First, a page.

University launches million-dollar ad campaign

Ben Wolford & Jessica White

Kent State will launch its million-dollar advertising campaign on ESPN for the Golden Flashes’ football game against Penn State.

Kent State will launch its million-dollar advertising campaign on ESPN for the Golden Flashes’ football game against Penn State.

Click here to view the advertisements.

University officials said they chose this Saturday’s game as the venue for the release of their three 30-second commercials because of the anticipated audience.

“We thought, OK, we’re going to have probably the best loyal audience of any game,” said Iris Harvey, vice president of University Relations. “Also, a major out-of-state market for us is Pennsylvania and Pittsburgh.”

The commercials are high quality, produced by a Columbus-based company that makes ads for McDonald’s. Once the television spots are purchased, Harvey said the university will have spent roughly $1 million on the campaign.

Most of that cost will come from the price to air the ads. About a third was the cost to produce them.

“Every year we do advertising, so that’s nothing new. Marketing advertising is one of the ways we bring bright, young students to the university,” Harvey said. “Obviously, student tuition pays the bills around here.”

Each of the three commercials features a first-person narrative from a Kent State graduate, the most notable of whom is Mark Mothersbaugh, composer and founding member of the band Devo.

“If my music moved you, thank the place that moved me,” says Mothersbaugh in the commercial.

Another one tells the story of Diaz McDaniel, 24, a process engineer at Kent Displays, which develops liquid crystal display products.

“I was nervous at first,” he said about the filming. “But once we got started and I got my feet wet, it was great. A lot of fun.”

McDaniel graduated in 2008 with a master’s degree in technology. He said he was surprised but honored when he got the e-mail asking him to do the shoot.

“We’re developing cool new liquid crystal devices, like the Boogie Board tablet,” McDaniel says in the commercial. “It’s based on technology created at Kent State University.”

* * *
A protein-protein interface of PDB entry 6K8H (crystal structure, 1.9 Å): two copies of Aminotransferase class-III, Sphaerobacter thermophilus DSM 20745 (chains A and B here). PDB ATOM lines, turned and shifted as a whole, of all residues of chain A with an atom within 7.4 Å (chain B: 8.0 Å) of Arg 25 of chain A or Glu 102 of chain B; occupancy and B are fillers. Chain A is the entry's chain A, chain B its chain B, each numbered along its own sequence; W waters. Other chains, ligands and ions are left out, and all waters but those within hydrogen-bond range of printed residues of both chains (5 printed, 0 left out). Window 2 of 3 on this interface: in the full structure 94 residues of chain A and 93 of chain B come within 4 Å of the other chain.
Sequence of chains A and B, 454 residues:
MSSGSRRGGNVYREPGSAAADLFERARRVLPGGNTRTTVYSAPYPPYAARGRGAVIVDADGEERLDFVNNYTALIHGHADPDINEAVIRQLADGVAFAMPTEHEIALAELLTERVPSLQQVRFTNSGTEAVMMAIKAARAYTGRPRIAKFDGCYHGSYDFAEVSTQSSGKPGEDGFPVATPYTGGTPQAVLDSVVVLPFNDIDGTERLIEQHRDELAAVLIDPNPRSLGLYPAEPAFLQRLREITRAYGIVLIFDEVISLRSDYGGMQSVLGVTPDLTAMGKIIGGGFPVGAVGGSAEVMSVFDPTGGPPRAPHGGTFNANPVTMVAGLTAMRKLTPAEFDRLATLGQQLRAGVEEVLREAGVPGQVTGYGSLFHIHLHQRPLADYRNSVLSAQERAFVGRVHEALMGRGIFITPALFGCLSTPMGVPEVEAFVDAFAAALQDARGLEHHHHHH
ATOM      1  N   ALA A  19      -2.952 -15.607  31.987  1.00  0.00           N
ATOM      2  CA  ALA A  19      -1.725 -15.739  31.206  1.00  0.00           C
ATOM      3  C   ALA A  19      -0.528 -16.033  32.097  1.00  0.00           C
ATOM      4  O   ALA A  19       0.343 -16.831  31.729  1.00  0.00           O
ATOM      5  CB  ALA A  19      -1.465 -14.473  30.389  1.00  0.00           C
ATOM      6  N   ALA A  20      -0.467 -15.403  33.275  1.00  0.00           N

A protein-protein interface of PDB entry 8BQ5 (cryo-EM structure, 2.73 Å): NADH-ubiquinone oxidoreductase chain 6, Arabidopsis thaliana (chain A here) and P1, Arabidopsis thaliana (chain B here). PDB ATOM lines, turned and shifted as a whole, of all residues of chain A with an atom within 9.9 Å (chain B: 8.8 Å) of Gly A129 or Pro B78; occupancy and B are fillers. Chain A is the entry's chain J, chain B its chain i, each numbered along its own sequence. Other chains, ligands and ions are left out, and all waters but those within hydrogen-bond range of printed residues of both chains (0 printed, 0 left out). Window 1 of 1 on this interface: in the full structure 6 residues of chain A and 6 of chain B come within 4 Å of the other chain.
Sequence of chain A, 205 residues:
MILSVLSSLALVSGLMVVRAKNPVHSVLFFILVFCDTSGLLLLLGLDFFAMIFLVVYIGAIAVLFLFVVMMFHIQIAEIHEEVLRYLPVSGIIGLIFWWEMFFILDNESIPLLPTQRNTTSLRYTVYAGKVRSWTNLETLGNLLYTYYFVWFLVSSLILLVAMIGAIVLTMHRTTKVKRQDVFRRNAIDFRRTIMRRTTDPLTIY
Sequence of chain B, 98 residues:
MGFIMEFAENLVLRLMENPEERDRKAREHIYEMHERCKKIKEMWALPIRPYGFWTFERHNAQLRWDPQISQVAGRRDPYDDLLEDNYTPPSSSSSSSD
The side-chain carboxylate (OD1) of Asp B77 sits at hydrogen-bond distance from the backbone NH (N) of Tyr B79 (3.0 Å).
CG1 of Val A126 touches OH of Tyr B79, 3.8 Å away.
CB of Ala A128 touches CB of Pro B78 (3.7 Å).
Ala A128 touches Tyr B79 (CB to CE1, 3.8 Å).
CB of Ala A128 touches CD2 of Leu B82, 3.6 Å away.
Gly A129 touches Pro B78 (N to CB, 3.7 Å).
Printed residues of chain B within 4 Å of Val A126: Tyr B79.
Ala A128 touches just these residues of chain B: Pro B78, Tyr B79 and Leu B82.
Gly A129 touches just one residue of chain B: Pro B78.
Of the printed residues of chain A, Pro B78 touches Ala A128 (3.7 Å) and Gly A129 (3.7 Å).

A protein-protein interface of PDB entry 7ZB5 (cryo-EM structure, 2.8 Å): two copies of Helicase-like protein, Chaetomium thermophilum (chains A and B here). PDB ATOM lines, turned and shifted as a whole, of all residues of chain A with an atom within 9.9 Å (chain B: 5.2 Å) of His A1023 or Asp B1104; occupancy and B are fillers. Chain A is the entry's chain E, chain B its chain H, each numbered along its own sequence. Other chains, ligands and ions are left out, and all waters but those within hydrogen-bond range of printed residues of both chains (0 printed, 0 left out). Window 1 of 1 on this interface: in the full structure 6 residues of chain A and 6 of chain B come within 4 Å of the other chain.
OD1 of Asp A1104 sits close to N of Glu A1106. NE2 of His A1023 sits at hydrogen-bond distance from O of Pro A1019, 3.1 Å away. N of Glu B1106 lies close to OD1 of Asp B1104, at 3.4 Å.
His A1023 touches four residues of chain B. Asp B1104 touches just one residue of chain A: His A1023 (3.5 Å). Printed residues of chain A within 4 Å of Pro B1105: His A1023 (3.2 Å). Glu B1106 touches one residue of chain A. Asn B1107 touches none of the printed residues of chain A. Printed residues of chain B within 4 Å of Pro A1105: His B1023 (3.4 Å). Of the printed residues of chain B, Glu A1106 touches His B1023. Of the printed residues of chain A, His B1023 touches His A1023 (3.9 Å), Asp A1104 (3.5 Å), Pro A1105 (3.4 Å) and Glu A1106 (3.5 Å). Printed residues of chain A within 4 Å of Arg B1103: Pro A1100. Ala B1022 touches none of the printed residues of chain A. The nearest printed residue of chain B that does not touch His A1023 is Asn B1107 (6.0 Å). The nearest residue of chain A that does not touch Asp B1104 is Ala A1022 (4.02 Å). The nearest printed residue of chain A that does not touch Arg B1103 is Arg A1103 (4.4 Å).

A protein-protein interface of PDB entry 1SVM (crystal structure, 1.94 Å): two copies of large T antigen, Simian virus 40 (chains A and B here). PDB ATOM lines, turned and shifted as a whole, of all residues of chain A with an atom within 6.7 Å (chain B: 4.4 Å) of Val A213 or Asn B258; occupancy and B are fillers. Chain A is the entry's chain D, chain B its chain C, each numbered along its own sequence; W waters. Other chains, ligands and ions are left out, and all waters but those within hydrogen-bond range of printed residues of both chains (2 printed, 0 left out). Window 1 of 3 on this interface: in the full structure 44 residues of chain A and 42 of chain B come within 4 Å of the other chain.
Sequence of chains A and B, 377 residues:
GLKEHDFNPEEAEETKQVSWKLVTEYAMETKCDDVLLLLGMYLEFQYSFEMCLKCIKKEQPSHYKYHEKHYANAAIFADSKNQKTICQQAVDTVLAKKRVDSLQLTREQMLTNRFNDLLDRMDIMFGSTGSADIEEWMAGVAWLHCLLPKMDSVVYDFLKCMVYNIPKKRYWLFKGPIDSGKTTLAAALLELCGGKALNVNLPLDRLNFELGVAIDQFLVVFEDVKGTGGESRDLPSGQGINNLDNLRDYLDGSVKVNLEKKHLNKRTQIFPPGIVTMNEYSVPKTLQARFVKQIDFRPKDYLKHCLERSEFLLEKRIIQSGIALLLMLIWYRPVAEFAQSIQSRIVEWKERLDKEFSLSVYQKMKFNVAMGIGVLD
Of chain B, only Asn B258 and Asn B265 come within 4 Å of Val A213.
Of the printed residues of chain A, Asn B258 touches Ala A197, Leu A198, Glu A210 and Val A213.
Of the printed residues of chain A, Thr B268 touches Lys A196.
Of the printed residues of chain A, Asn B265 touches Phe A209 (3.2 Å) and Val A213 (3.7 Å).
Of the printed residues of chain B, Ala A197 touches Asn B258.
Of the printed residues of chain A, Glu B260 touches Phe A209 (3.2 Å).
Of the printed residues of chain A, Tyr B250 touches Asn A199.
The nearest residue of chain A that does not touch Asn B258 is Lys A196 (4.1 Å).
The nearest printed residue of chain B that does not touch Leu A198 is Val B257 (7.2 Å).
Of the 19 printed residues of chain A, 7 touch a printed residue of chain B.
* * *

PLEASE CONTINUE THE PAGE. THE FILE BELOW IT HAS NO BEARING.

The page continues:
The commercials were designed to be testimonials that highlight individual success stories rather than listing Kent State’s merits, Harvey said.

“We wanted to connect emotionally with our target audience,” she said. “Nothing beats telling a good story; nothing beats touching the heart. And if you touch the heart the right way, that’ll last longer.”

The university plans to air the ads enough times that more than half of the target audience — college-aged adults and their parents — will see the ads about six times.

“We’ll do a posttest afterward to see if we’re reaching those numbers,” university spokesman Tom Neumann said.

The commercials will air throughout northern and central Ohio and Pittsburgh on shows such as “The Office,” “House,” “Glee” and others. They’ve purchased ad spots through October and have plans to buy more for the spring.

“It doesn’t have to sell them,” Harvey said. “It has to make them say, ‘You know, maybe we’ll go to an open house.’”

Kent State’s major regional competitor, the University of Akron, has already launched a major television advertising campaign and has aired its commercials locally during the Super Bowl for 12 consecutive years.

Akron’s most recent Super Bowl commercial is more focused on general qualities of the campus and the university’s programs.

Harvey said Kent State will not advertise in a local Super Bowl spot, which can cost hundreds of thousands of dollars.

Kent State officials will know whether the campaign has worked when the Fall 2011 admissions numbers come in. If enrollment is up, Harvey said, they’ll consider the campaign a success.

Although McDaniel hasn’t seen the final product, he said he’s sure it will look great.

“It’ll be neat to see,” he said. “It was a great opportunity. I sincerely hope it will attract students to the school.”

Contact Ben Wolford [email protected] and Jessica White [email protected]